Oasis extension trajectories in Kebili territory, southern Tunisia: drivers of development and actors’ discourse

Since the 1970s, the Kebili region southern Tunisia has undergone significant territorial changes due to the expansion of date palm plantations based on illicit boreholes tapping the underlying deep aquifers. These private initiatives, called “extensions”, have developed on collective unfarmed areas, outside historical oases and have raised sustainability concerns. To address the groundwater sustainability, local actors need to build a joint vision of on-going dynamics. The objective of this study is: (i) to analyse the trajectories of the oasis extensions, (ii) to give an overview of the socio-economic and the environmental drivers and (iii) to assess how local actors assess these extensions.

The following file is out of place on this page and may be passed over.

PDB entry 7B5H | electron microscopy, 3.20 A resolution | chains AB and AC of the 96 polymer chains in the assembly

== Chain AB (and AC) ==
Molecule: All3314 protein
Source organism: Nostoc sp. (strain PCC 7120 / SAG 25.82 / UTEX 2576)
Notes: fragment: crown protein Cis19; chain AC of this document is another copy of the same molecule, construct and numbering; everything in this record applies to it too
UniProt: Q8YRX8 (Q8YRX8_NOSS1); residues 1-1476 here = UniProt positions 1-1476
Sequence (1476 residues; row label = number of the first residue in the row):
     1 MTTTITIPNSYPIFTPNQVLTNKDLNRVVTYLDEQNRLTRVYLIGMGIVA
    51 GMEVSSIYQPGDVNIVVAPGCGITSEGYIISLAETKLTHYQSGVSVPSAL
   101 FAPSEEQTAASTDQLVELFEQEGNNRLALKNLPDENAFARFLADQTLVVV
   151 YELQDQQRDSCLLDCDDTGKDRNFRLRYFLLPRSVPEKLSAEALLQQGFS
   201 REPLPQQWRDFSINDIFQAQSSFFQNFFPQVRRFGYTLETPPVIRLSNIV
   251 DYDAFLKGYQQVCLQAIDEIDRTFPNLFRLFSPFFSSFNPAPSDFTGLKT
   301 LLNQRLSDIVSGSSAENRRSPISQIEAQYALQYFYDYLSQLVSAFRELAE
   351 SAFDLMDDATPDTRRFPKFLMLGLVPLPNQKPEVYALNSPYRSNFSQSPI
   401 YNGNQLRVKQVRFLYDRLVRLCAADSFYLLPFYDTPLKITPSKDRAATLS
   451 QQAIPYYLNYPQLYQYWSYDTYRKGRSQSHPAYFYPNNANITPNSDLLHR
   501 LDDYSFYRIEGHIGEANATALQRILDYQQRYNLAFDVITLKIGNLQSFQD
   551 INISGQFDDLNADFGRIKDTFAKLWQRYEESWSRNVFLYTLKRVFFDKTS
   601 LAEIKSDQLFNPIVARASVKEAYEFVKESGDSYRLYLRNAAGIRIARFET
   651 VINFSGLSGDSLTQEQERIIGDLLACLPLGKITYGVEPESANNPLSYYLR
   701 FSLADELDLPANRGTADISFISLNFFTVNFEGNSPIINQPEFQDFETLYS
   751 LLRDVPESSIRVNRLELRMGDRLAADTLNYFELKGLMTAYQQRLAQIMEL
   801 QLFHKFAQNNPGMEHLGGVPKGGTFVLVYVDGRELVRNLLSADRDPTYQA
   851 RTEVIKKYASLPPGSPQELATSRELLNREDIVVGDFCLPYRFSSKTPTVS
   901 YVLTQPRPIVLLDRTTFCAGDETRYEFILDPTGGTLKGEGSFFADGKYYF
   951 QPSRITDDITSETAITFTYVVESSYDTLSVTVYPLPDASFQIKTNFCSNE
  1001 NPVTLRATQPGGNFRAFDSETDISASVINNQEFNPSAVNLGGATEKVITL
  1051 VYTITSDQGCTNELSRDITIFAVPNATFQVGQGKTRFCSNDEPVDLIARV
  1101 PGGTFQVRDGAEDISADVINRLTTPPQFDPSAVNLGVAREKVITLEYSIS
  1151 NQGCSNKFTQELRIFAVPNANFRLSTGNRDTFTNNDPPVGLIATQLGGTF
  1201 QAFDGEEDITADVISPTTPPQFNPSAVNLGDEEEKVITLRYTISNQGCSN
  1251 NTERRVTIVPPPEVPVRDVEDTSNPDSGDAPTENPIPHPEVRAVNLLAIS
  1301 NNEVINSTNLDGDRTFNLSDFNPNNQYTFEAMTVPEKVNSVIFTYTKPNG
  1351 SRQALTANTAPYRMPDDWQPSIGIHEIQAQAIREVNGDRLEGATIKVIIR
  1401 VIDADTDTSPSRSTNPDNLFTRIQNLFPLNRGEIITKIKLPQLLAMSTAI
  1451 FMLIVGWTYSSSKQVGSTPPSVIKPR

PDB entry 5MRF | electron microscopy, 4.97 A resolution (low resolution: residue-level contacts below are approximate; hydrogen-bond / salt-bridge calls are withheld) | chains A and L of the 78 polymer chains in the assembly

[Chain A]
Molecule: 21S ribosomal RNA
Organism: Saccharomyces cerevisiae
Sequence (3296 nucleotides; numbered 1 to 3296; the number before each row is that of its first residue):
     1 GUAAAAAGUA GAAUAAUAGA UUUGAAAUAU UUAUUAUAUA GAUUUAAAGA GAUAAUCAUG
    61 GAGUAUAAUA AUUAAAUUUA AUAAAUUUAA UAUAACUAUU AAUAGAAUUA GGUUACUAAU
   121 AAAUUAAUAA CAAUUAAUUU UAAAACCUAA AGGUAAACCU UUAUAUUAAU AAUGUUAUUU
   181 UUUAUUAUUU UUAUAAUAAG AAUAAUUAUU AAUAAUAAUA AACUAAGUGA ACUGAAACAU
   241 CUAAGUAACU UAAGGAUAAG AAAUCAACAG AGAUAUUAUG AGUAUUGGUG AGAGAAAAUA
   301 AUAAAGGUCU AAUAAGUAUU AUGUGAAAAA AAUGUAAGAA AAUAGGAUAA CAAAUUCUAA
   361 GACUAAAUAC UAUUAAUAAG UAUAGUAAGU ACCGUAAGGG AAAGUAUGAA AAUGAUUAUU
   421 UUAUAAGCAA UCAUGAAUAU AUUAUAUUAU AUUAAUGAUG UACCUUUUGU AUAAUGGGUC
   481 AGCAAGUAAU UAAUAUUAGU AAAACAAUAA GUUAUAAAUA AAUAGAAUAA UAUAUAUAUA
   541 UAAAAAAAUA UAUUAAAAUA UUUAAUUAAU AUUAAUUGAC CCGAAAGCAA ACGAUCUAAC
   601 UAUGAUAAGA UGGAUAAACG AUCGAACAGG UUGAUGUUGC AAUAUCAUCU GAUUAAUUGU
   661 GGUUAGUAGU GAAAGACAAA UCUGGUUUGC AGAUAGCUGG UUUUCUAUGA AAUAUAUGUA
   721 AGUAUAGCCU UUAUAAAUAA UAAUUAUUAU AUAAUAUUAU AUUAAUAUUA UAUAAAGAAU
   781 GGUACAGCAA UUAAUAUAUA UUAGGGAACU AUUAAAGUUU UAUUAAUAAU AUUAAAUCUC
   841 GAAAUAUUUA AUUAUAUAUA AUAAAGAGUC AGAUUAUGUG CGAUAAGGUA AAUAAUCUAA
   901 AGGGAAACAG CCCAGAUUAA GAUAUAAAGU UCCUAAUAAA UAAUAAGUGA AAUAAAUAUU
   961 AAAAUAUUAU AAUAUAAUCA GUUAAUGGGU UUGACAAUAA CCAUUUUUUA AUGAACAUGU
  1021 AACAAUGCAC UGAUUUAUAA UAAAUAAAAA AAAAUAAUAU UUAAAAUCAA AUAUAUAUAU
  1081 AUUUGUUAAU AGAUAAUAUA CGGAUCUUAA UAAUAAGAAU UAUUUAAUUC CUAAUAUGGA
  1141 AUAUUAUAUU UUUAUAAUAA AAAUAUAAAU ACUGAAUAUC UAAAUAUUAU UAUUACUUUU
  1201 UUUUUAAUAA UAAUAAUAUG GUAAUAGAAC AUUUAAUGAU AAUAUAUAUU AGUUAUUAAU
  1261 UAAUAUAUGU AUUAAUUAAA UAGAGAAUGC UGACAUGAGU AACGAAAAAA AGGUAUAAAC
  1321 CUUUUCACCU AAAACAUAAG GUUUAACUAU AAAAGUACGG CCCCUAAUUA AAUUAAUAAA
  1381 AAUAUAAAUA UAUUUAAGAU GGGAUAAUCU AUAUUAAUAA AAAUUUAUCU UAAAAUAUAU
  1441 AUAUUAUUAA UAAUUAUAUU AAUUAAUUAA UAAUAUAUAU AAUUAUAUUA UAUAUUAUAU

The study builds on spatial analysis, on surveys and participatory workshops with actors of the region. The development of extensions was triggered by economic factors and based on innovative ways of accessing water, land, and energy. Extensions, that were first created on lands in proximity of ancient oases then spread further-out to other areas, can be described as spontaneous. Other were developed on lands located far from ancient oases, with the support of local councils in charge of land management. Actors have identified the overexploitation of groundwater as the main threat to the sustainability of the region, but no discussion has been initiated yet on how to deal with this threat. Results derived from this study could support discussions about the future of these areas.